Michoacan, Mexico: is it safe to visit?

January 1, 1970

by Peacemaker213

Mexico Travel Advisory

According to, “travelstate.gov.” certain areas of Mexico are given a range of levels to determine if its safe to travel for Americans. The list is from 1-4; 1 being the lower end( nothing to worry about) to 4(ye who enters here abandon all hope).  We all see it in the news, anything bad happens whether it be here, Mexico or any other country; bad news sells best. We are drawn to it, we look away but we still listen or peek at the horror. Is that all Mexico is though? Is it just drugs, theft and murder? Or are we looking through a lens of what the media portrays? Well, I traveled to Michoacan, a level 4(do not travel) state of Mexico. I will tell you my experiences; the good, the bad and some tips for your travel.

Before Traveling to Mexico

My wife and I decided we wanted to go to Mexico. My Father and Mother both met in Mexico. I haven’t been there in over 10 years. I had enough vacation time saved up, and we had a dependable vehicle to make the trip. My own mother was worried about the trip, last time she went was via the plane but the thought of actually driving through Mexico scared her. I was surprised. She even brought up the travelstate.gov map of Mexico. I told her it would be fine, but that planted a seed in the back of my mind of doubt and worry. I did some research, some said it as bad as the middle-east. Which of course all I knew about the Middle-East is what I see in the news, so that didn’t help. Then I took a step back. I knew there had to be people that travel there all the time. Which I did find a facebook group that did that. I read through the posts, asked some questions and my doubt got a bit smaller. The worries were still there. There are so many reports of travelers being robbed and or murdered. I was set on taking this road trip and there was no turning back. We went on Amazon and bought a few things for the long 3200-mile round trip. We got our Subaru ready and packed her all up. Mom and Dad in the back and my wife and I taking on the first shift. We left Kansas City, and we were on our way to one of the most dangerous places in the world.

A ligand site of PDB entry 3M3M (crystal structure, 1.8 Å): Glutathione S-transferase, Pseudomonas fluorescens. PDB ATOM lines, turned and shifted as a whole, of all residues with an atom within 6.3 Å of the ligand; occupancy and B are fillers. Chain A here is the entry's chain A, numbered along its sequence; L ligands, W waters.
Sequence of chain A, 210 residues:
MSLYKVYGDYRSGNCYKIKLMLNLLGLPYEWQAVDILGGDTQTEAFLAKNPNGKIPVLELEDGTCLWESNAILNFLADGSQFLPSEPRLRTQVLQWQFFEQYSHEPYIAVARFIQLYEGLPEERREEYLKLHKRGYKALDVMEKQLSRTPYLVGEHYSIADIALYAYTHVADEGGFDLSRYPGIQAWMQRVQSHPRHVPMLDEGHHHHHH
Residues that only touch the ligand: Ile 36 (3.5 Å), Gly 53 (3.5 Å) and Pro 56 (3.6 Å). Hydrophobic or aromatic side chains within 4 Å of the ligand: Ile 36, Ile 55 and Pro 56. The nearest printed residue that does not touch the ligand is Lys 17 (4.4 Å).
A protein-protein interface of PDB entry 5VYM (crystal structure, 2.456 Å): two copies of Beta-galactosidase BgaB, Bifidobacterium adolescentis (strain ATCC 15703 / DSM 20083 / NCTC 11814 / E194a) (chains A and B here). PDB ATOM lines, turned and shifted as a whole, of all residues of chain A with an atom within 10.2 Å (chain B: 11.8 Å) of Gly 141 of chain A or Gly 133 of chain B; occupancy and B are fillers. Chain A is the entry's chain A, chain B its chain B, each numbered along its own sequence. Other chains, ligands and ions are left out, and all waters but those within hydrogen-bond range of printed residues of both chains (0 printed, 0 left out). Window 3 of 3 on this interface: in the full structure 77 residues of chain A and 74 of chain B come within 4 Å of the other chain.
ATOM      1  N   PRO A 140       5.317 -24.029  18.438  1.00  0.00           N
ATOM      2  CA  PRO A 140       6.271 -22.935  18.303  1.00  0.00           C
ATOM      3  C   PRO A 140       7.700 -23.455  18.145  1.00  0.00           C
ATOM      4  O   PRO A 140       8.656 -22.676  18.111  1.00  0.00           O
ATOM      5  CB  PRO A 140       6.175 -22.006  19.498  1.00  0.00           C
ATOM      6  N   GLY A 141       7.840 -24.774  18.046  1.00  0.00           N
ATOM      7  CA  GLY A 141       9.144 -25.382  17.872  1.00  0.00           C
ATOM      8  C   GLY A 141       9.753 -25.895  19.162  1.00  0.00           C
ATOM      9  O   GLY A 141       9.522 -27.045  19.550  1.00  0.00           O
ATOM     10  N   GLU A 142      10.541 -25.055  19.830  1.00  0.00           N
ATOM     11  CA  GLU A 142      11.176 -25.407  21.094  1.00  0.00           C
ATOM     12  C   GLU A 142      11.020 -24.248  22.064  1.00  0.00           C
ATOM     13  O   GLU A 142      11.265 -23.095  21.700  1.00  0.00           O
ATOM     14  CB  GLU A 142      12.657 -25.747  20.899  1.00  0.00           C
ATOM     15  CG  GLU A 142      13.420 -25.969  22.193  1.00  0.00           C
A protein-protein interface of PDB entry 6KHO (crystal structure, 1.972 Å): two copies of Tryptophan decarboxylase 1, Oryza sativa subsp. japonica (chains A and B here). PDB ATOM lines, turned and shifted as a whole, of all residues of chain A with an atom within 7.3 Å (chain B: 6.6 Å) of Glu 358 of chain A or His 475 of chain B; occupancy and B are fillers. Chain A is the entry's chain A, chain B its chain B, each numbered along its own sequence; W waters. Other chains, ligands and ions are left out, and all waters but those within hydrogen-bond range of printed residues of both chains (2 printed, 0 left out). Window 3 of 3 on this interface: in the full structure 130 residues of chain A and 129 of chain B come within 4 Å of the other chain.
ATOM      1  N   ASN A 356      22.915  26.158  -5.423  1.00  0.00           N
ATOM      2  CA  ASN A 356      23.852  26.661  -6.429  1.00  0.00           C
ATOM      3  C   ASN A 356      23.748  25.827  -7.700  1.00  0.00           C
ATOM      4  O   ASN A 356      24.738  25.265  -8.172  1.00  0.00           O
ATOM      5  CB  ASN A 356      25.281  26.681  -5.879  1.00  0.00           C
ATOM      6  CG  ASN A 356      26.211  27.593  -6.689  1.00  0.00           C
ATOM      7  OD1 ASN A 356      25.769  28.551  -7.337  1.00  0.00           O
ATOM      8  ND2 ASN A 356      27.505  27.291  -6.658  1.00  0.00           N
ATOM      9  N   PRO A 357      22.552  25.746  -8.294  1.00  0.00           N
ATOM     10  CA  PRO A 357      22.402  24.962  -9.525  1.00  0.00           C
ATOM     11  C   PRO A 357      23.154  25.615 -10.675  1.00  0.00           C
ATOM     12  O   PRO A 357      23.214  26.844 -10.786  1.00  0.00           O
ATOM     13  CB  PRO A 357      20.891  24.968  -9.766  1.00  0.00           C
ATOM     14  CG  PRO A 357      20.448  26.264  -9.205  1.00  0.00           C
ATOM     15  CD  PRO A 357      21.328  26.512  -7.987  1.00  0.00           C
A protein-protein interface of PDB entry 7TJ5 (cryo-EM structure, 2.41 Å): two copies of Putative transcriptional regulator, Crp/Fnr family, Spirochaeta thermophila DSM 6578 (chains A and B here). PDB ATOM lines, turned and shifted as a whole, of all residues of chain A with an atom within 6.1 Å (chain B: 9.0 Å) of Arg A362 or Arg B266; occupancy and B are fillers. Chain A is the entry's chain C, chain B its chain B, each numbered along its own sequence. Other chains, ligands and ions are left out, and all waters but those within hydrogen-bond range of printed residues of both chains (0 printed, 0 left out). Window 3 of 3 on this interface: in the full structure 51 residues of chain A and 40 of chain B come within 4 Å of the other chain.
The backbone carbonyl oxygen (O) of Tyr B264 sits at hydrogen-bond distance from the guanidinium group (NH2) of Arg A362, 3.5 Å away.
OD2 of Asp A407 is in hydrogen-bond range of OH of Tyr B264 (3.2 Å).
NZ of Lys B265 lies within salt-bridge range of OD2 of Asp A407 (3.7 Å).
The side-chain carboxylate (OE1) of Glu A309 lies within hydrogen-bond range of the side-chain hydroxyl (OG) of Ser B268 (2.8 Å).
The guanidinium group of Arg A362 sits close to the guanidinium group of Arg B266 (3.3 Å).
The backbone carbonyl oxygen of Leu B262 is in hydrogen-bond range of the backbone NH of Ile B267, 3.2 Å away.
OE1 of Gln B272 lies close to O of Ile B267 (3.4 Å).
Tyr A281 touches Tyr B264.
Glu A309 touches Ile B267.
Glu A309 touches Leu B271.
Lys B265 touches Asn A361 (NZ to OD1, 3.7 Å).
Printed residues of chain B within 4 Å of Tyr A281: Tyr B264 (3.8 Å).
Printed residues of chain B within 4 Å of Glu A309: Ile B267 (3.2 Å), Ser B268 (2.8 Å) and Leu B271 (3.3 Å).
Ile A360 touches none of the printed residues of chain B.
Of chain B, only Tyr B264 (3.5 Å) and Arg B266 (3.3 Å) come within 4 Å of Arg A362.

Helpful Tips Before Crossing The Border

If you are going to drive to the border please realize its a lot more steps then just flying in. You can actually get everything ready before crossing the border. You will need the following:

  • Get a vehicle permit (roughly $400 refundable deposit)
  • If you are still making payments on the car you will need a letter showing permission from the title holder
  • Mexican Insurance (American Insurance will not cover anything in Mexico)
  • Get a visitor’s permit (roughly $24 per person)

Crossing The Border

There is a lot of bad stories about Laredo, TX. Echoes of the Cartel. It’s the last city before that part of the border of Mexico, and it was pretty much a lot of nothing.  Well, a lot of farms I should say, but not a lot to see. We were crossing the border, and we got flagged for inspection. We pulled in, and they asked us where we were going and for how long. It was actually pretty simple. Then we went inside a building to get our permits; the whole process took about 30 minutes. We weren’t shot or stabbed but did enjoy some beautiful weather. Then we officially left the United States of America and onward to our neighboring country. It seemed the route we took was more for semi-truck drivers. From my work experience that’s a good thing. Truck drivers communicate pretty well amongst each other and have a type of brotherhood. I got to say, the potholes were horrendous. Our GPS was routing us through the Toll roads, which are the “safe” roads, but they are the highways/freeways that are well taken care of. They also include emergency services. Once we got to our first toll, smooth sailing from there.